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LONDON TAXI FARE REVIEW: A balanced update for the capital’s cab drivers arrives in April



The Licensed Taxi Drivers’ Association (LTDA) expressed approval of the latest fare adjustments, which include an 8.92% increase across all tariffs, deemed a fair reflection of the Trade Tariff Committee's successful negotiations with Transport for London (TfL).


Steve McNamara, the General Secretary of the LTDA, shared insights on the complex subject of taxi fares within the capital. According to McNamara, the process of setting taxi fares is contentious, with opinions abound even from those outside the taxi-using public.

McNamara also highlighted the diverse opinions among taxi drivers regarding tariffs, influenced by their working hours and days. The debate over what tariffs are acceptable extends further to the initial charge, known as the drop or flag fall, and the running rate, demonstrating the intricate considerations involved in fare determination.


A noteworthy alteration is the abolition of Tariff 4, the separate rate for journeys beyond 6 miles, which will now align with Tariff 2 rates and be clearly indicated on the taxi meter.


These fare modifications come as part of TfL’s Finance Committee’s recent decision to implement an 8.92% fare increase this April, encompassing Tariffs 1, 2, and 3. The reform aims at simplifying fare structures, including a reduction in the additional charge for Heathrow trips from £3.60 to £2.00. Moreover, there will be an adjustment in fixed rates for shared taxi services to Wimbledon Station and between Southfields Station and the All England Lawn Tennis Club during the Wimbledon Tennis Championships.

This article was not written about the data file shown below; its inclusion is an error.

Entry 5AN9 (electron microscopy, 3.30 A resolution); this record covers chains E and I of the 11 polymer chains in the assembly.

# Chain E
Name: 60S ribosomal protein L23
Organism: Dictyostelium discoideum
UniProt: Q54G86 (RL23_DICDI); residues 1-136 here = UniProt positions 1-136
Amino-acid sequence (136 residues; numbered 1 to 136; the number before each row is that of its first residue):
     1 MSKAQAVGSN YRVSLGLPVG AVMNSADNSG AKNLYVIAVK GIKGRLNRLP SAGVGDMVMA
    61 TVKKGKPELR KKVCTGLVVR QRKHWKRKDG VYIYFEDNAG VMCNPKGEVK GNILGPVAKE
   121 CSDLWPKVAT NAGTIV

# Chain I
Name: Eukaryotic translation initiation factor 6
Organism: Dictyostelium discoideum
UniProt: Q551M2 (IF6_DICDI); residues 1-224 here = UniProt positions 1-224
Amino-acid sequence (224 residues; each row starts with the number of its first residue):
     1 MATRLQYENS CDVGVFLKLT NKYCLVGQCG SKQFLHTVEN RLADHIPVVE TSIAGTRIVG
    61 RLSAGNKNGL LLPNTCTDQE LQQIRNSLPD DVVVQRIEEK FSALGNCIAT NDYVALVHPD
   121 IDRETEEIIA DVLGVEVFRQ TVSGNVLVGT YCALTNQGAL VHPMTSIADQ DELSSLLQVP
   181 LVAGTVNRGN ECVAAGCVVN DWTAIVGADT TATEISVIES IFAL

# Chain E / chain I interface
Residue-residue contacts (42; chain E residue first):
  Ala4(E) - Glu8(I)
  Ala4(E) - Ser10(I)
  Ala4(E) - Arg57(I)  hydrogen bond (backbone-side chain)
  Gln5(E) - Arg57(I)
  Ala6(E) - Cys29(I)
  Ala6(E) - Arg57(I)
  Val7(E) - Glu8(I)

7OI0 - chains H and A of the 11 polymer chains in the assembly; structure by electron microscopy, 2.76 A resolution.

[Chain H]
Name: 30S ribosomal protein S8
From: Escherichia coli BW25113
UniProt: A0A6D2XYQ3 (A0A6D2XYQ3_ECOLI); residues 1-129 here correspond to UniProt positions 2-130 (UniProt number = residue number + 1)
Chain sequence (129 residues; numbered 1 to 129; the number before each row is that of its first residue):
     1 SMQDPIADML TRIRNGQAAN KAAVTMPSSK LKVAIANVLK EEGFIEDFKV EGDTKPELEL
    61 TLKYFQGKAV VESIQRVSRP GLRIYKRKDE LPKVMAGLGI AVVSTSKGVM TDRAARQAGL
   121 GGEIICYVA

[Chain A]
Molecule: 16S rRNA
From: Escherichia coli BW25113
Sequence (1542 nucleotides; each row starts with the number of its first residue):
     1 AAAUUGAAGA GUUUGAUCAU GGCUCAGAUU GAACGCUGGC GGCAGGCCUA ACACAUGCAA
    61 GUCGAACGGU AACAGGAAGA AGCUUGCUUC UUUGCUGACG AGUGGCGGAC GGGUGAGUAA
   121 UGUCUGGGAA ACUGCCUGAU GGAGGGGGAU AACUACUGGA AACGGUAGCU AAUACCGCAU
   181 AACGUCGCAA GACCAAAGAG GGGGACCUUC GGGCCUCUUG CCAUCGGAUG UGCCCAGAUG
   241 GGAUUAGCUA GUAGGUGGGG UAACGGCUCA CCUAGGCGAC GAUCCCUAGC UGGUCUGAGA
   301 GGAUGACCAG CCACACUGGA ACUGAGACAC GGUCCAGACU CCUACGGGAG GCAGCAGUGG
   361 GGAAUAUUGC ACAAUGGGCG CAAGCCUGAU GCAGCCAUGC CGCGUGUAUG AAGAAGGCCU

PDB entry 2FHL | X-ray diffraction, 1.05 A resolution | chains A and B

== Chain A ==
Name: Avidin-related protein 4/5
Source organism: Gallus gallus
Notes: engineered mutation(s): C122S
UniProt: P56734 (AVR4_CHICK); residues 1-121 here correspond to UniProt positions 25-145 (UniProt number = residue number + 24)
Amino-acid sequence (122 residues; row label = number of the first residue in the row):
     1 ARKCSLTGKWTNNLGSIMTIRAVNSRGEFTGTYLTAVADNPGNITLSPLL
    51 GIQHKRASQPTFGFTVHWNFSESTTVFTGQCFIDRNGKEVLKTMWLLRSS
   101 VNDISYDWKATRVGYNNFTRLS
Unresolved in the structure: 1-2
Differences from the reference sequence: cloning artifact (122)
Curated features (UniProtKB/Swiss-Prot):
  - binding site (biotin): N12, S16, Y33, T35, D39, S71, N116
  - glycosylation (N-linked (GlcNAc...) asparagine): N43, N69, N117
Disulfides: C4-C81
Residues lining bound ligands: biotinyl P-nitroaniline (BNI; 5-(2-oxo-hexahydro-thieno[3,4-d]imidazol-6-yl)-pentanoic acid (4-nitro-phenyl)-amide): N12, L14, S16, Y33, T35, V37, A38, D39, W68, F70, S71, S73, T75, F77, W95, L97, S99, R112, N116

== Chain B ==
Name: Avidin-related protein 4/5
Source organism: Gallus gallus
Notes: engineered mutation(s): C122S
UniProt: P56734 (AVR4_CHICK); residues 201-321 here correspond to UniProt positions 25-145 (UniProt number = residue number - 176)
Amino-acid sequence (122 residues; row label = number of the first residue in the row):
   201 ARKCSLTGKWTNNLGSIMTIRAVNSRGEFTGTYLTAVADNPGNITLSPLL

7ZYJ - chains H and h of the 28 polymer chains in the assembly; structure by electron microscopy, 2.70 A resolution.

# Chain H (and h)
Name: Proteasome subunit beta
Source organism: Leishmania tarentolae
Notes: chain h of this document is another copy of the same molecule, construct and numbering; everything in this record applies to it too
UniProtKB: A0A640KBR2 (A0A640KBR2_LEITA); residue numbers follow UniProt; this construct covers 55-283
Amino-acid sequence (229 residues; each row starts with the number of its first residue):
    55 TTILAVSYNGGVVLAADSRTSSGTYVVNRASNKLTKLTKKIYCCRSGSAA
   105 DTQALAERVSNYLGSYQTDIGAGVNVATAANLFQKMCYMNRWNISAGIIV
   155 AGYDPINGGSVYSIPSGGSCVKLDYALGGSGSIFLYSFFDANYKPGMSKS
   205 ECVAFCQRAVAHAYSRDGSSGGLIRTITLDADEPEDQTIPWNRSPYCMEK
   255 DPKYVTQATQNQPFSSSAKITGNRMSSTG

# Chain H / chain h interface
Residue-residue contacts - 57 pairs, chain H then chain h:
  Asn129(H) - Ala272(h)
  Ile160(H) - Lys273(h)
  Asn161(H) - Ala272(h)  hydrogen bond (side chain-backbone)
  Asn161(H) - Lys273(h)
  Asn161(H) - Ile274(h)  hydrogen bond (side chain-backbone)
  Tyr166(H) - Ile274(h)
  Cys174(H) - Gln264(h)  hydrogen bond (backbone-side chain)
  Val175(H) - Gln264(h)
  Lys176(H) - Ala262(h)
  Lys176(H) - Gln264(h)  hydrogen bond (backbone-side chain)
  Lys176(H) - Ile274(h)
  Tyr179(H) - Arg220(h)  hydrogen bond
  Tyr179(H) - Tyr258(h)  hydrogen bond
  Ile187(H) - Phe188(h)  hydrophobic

McNamara said in TAXI Magazine: “The thing about taxi fares is that everyone has an opinion, even people who have never set foot in a cab think they are qualified to tell us what we should charge.

“Every cabbie, dependant on how they work i.e. what hours and what days, favours one tariff over another. The debate about how much the drop (flag fall) should be, as opposed to how much should be applied to the running rate, also produces as many computations as there are cabs!


“It’s never going to please everyone, but I think this year’s figure of an 8.92% increase across all three tariffs is about right and represents a job well done by the Trade Tariff Committee in their negotiations with TfL.


“I also think that the decision to get rid of the separate rate unofficially known as Tariff 4 (the fare after 6 miles), and replace it with Tariff 2 which will now show on the meter is another good compromise.


“Going forward I welcome discussions about the timings and differences in the various tariffs to reflect the changing demand for cabs post pandemic.”

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